Nacho Libre

SITTING ON TOP OF THE CURLED Jack Black is pinned and tragically unmasked.
SITTING ON TOP OF THE CURLED Jack Black is pinned and tragically unmasked.

Time Out says

Intense jiggle boy Jack Black needs just one thing for his Holy Roller shtick to work: the rapt attention of innocents. When it’s kids learning the ABCs of a daily diet of Zep (School of Rock), the balance is perfect, with Black’s mania redeemed by wiser children. In Nacho Libre, the kids are wide-eyed Mexicans. Black plays one too—a monastery cook turned heroic luchador—and you get the sense that complaining about such casual racism is grounds for a cool-crowd body slam.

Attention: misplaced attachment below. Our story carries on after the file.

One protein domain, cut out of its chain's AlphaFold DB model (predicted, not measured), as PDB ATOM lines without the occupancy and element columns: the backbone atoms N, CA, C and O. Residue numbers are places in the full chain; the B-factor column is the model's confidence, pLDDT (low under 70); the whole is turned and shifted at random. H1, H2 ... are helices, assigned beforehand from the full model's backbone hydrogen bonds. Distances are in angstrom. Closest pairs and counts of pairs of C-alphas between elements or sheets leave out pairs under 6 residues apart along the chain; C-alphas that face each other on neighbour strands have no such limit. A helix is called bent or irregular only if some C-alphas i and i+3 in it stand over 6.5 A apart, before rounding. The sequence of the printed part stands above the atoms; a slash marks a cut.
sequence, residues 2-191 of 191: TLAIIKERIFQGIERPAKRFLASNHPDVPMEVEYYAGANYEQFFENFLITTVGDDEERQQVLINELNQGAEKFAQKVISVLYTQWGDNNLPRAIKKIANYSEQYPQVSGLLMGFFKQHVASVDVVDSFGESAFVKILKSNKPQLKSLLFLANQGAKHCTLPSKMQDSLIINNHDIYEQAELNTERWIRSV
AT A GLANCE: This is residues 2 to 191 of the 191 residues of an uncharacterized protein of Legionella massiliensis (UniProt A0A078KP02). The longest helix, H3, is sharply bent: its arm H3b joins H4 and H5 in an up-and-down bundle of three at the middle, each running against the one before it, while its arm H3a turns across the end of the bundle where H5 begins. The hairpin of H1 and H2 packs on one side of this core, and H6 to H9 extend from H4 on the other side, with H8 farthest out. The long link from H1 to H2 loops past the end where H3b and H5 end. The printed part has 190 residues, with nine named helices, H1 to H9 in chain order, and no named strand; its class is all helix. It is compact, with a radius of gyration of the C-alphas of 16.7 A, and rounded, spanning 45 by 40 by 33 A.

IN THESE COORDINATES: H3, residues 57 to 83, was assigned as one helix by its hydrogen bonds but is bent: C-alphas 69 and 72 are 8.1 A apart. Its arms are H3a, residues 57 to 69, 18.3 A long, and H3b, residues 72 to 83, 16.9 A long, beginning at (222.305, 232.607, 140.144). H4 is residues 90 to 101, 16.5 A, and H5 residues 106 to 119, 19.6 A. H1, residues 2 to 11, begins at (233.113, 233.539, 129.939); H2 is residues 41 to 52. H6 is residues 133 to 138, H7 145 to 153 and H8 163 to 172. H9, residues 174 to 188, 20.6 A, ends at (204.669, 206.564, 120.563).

Utah-based director Jared Hess played a similar game with his absurdly overpraised Napoleon Dynamite, which managed to convert tiresome, milk-fed irony into shit with the introduction of Afro-American salvation (the LaFawnduh character; Napoleon’s funky dance). Hess probably giggled over Black’s hot-tamale accent and parody of puffed pride. Does it work? Only in spurts: Black crams more twisted glee into singing the name of his object of affection, Encarnacin (soap star De la Reguera), than seems possible. And Black’s scrawny tag-team partner, Esqueleto (Jimnez), has a funny, high-pitched shriek. But even as a cartoon, Nacho Libre feels both cheesy and undernourished. Black, much smarter than this, needs to start making better choices muy pronto. (Now playing; click here for venues.)—Joshua Rothkopf



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